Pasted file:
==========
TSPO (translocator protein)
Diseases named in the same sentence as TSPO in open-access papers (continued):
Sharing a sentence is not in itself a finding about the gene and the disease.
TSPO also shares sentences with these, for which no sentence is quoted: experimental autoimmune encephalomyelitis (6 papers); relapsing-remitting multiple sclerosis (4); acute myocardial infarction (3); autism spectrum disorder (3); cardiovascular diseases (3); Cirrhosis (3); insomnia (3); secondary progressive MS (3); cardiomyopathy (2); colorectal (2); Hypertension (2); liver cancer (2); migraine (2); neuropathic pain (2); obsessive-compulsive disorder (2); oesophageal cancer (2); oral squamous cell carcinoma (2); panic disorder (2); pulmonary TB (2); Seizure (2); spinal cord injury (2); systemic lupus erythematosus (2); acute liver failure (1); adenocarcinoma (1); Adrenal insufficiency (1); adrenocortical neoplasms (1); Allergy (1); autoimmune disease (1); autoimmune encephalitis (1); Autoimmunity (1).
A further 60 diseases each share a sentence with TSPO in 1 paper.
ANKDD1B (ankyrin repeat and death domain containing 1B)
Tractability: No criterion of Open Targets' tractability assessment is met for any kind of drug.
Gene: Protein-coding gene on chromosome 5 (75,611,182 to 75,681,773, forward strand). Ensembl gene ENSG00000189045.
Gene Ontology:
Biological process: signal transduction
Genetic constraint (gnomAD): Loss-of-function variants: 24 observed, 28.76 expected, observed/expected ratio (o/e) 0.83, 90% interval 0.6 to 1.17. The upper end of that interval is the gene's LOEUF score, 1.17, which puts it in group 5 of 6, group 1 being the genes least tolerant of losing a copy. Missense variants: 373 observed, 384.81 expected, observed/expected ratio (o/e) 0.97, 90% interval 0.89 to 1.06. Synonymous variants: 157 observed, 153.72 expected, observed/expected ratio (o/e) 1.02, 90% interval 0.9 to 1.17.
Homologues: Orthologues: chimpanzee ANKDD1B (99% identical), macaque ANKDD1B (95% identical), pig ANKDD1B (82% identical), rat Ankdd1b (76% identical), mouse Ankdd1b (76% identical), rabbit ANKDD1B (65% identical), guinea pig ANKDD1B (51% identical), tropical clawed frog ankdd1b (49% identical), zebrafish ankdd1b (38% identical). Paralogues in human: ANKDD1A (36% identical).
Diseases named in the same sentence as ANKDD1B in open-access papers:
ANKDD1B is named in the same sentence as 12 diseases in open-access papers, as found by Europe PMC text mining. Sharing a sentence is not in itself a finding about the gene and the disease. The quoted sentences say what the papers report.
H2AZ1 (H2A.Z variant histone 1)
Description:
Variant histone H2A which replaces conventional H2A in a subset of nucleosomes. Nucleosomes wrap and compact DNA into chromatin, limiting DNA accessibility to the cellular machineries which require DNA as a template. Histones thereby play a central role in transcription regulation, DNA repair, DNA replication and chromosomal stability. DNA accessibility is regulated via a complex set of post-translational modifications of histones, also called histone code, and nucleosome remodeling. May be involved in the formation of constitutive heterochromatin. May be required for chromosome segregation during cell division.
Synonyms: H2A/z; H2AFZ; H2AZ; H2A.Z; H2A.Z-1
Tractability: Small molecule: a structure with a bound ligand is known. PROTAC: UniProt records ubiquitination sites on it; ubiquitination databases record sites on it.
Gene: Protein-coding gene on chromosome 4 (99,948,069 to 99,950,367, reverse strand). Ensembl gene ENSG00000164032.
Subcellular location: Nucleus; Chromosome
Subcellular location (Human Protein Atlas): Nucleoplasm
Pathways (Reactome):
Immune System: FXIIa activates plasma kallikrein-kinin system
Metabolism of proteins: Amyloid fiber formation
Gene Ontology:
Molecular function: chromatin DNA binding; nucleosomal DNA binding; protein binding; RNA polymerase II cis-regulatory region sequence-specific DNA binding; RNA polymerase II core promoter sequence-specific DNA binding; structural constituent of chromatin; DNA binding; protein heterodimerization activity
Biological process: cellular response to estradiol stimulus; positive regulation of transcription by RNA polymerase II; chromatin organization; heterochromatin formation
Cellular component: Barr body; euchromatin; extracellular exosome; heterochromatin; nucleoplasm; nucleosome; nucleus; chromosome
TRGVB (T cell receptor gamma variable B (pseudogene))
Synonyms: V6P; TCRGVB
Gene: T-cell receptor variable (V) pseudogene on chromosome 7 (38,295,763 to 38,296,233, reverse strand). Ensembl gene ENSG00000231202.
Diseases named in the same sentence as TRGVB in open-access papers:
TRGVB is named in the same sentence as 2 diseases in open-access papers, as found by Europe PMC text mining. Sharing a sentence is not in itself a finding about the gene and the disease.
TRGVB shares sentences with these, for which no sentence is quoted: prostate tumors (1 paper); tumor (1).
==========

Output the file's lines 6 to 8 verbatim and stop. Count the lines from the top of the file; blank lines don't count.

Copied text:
ANKDD1B (ankyrin repeat and death domain containing 1B)
Tractability: No criterion of Open Targets' tractability assessment is met for any kind of drug.
Gene: Protein-coding gene on chromosome 5 (75,611,182 to 75,681,773, forward strand). Ensembl gene ENSG00000189045.